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suffered such things : or that his punishment extended beyond death. Rather let us think of him as one of those whom God punishes severely in this world, that their souls may be saved in the next.

For, brethren, remember this present pain and loss, yea, even the loss of dear life itself, though it be a mark of God's chastisement, is also very frequently the mark of His love-For whom the Lord loveth He chasteneth, and scourgeth every son whom He receiveth !

Do not wish to be without that scourging. Do not desire, either for yourselves or for your friends, to pass all your time untroubled. There is in afflictions, the bitterest that can happen to us, a sweet and healing virtue --if so be we view them as of God's sending-sent for this end, to correct and amend what He sees to be amiss

in us.

To be without chastisement, whereof all are partakers, for such creatures as we are, is no proof of acceptance with God-rather it is a proof to the contrary—a proof that we are not really His sons. The old prophet of Bethel, as far as we know, was without chastisement to the last. With his brother's blood upon him, he remained unmolested in his home, and died in a good old age, and was buried in the grave he had desired.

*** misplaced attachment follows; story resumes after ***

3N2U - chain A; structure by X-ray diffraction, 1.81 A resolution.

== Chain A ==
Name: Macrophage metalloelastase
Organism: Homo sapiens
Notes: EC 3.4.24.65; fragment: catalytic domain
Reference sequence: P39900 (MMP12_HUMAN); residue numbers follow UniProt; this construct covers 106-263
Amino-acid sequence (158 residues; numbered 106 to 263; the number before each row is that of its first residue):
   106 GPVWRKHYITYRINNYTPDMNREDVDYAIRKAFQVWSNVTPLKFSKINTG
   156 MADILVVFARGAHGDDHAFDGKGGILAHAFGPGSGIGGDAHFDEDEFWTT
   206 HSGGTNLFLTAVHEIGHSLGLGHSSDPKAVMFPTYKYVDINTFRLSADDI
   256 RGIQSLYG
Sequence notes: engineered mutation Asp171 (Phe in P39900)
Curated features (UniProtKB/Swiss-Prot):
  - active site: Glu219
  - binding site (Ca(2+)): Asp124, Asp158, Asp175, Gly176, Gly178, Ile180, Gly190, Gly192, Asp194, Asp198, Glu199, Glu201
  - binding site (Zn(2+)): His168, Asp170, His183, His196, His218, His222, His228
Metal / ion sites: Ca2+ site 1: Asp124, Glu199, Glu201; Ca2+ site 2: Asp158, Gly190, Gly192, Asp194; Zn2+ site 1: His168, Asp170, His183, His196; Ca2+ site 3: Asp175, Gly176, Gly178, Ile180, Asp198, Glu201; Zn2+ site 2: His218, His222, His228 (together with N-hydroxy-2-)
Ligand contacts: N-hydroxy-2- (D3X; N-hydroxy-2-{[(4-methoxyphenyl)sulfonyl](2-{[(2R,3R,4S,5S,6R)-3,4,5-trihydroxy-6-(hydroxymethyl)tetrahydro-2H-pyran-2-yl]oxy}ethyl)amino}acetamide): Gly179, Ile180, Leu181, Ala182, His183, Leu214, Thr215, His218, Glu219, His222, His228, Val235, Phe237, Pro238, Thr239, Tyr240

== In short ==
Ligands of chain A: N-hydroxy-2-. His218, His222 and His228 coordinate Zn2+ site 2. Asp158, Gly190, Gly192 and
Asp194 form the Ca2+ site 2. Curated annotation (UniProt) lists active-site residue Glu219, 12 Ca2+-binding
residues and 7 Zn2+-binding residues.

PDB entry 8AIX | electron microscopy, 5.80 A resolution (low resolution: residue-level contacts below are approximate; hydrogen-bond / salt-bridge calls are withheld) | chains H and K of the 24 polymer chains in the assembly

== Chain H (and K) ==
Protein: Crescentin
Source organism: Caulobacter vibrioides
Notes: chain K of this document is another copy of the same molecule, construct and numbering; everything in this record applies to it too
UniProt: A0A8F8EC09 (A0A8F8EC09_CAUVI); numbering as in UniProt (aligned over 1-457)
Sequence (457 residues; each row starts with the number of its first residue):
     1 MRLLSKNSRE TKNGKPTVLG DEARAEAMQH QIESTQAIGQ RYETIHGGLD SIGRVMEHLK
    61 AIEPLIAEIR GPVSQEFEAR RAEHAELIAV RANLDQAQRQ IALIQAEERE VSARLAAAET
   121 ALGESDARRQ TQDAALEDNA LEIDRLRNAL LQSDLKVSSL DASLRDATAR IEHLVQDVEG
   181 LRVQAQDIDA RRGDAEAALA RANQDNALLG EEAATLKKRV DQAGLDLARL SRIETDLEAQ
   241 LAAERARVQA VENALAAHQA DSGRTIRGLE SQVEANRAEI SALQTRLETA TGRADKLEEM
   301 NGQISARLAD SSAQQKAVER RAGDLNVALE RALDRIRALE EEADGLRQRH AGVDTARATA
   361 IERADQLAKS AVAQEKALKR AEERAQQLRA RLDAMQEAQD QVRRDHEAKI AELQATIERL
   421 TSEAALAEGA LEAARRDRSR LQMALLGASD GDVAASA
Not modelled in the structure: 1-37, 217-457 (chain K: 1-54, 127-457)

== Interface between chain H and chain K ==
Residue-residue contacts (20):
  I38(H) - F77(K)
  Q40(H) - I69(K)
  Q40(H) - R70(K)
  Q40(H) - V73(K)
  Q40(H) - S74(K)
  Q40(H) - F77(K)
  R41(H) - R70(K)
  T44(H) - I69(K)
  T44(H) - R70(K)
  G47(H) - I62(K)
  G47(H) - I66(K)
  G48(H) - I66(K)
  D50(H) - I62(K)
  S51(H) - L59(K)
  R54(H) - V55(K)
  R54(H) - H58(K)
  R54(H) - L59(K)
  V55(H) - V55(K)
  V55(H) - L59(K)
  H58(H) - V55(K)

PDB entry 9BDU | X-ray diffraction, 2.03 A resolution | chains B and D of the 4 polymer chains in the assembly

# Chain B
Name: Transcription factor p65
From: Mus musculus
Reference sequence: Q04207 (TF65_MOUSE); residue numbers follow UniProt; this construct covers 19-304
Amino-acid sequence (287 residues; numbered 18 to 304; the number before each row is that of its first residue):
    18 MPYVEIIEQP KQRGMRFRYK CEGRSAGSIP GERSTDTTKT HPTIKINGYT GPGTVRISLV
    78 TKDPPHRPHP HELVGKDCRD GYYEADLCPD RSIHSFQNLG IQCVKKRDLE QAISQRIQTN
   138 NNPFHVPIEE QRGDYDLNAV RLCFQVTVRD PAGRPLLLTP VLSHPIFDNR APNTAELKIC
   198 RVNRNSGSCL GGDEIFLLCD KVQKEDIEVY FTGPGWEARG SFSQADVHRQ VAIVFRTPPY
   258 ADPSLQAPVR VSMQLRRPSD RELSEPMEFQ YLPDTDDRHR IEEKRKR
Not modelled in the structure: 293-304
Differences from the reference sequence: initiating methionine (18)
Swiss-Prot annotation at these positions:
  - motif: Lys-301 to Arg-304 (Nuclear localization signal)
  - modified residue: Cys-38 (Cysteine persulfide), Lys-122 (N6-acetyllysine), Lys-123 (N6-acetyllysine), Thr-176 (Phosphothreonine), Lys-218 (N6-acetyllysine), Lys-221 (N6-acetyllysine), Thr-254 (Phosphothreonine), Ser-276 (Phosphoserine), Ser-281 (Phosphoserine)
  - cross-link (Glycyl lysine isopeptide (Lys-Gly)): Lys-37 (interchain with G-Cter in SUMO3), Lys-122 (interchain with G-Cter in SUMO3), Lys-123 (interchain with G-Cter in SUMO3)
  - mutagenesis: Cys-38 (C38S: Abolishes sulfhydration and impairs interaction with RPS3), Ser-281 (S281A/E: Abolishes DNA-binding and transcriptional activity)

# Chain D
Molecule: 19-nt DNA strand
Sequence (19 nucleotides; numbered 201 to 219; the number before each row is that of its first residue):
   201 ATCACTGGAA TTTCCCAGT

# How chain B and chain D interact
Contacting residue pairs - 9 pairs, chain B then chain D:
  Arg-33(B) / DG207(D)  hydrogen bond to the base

But for all that, we cannot count him happy-we cannot but think of him as of one whose sin has followed him after!

May it not so be with any of us, brethren! Better far that we should be purged, through whatever fire, in this life present, so that at length, “our sins done away, and our pardon sealed," we are admitted into our Father's

kingdom, through the merits and mediation of His Son our Lord-than that, untouched by any suffering here, unvisited by any calamity, no notice at all taken of our sins, no stroke of punishment inflicted on us, we stand in the latter day, as it were for the first time, in judgment : and there receive what we have treasured up, the due reward of our deeds—indignation and wrath, tribulation and anguish, the appointed meed for every soul of man that doeth evil, and dieth with that evil still upon him!

NINTH SUNDAY AFTER TRINITY.

PARABLE OF THE UNJUST STEWARD.

St. LUKE XVI. 8.

And the Lord commended the unjust steward, because he had done wisely :

for the children of this world are in their generation wiser than the children of light.

It is a very great and instructive parable which comes before us in the Gospel for this Sunday. It is one, too, that differs from most of our Lord's parables, in that it is less easy of interpretation. There are things in it which have given rise to much controversy, and which, even at this day, are disputed of. Still the main teaching of the parable is clear. We may all readily master so much of it, as to carry away from its perusal a most needful and wholesome warning. We may all feel the justice of the rebuke which our Lord administers to us when He holds

holds up, by way of contrast to our slackness, and want of diligence in religion, the keenness, and quickness, the promptitude and the vigour, the going straight to their end, which appears in the conduct of

the worldly wiseThe children of this world are wiser in their generation than the children of light.